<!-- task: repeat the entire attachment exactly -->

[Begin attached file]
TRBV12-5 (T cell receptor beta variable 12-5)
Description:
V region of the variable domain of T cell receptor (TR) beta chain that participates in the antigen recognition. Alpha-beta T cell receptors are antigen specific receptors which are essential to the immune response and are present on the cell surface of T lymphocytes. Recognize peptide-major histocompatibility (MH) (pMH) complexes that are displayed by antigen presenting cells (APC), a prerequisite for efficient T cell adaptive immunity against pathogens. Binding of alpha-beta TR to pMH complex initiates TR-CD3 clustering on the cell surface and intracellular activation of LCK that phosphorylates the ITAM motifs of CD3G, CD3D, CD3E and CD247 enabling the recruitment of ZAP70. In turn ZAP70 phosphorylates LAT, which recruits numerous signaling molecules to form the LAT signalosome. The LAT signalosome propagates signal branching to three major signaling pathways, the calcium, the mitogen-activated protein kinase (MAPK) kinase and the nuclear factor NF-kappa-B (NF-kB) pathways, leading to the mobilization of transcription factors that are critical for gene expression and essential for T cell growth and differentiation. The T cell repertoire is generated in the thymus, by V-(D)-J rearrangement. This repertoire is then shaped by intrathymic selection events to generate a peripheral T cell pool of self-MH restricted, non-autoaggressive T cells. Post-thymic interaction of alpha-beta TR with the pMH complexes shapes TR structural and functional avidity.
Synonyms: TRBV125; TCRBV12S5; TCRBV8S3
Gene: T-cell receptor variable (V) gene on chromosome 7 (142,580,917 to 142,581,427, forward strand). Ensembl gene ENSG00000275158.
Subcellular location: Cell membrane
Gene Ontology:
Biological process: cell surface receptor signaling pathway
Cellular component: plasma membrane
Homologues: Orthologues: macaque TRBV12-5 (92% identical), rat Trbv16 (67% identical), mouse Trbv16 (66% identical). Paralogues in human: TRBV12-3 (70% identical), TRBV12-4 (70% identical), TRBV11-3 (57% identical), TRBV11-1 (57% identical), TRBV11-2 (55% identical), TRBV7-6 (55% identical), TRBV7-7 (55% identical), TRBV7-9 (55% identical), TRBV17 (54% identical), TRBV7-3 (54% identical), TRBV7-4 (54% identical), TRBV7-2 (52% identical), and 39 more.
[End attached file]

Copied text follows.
TRBV12-5 (T cell receptor beta variable 12-5)
Description:
V region of the variable domain of T cell receptor (TR) beta chain that participates in the antigen recognition. Alpha-beta T cell receptors are antigen specific receptors which are essential to the immune response and are present on the cell surface of T lymphocytes. Recognize peptide-major histocompatibility (MH) (pMH) complexes that are displayed by antigen presenting cells (APC), a prerequisite for efficient T cell adaptive immunity against pathogens. Binding of alpha-beta TR to pMH complex initiates TR-CD3 clustering on the cell surface and intracellular activation of LCK that phosphorylates the ITAM motifs of CD3G, CD3D, CD3E and CD247 enabling the recruitment of ZAP70. In turn ZAP70 phosphorylates LAT, which recruits numerous signaling molecules to form the LAT signalosome. The LAT signalosome propagates signal branching to three major signaling pathways, the calcium, the mitogen-activated protein kinase (MAPK) kinase and the nuclear factor NF-kappa-B (NF-kB) pathways, leading to the mobilization of transcription factors that are critical for gene expression and essential for T cell growth and differentiation. The T cell repertoire is generated in the thymus, by V-(D)-J rearrangement. This repertoire is then shaped by intrathymic selection events to generate a peripheral T cell pool of self-MH restricted, non-autoaggressive T cells. Post-thymic interaction of alpha-beta TR with the pMH complexes shapes TR structural and functional avidity.
Synonyms: TRBV125; TCRBV12S5; TCRBV8S3
Gene: T-cell receptor variable (V) gene on chromosome 7 (142,580,917 to 142,581,427, forward strand). Ensembl gene ENSG00000275158.
Subcellular location: Cell membrane
Gene Ontology:
Biological process: cell surface receptor signaling pathway
Cellular component: plasma membrane
Homologues: Orthologues: macaque TRBV12-5 (92% identical), rat Trbv16 (67% identical), mouse Trbv16 (66% identical). Paralogues in human: TRBV12-3 (70% identical), TRBV12-4 (70% identical), TRBV11-3 (57% identical), TRBV11-1 (57% identical), TRBV11-2 (55% identical), TRBV7-6 (55% identical), TRBV7-7 (55% identical), TRBV7-9 (55% identical), TRBV17 (54% identical), TRBV7-3 (54% identical), TRBV7-4 (54% identical), TRBV7-2 (52% identical), and 39 more.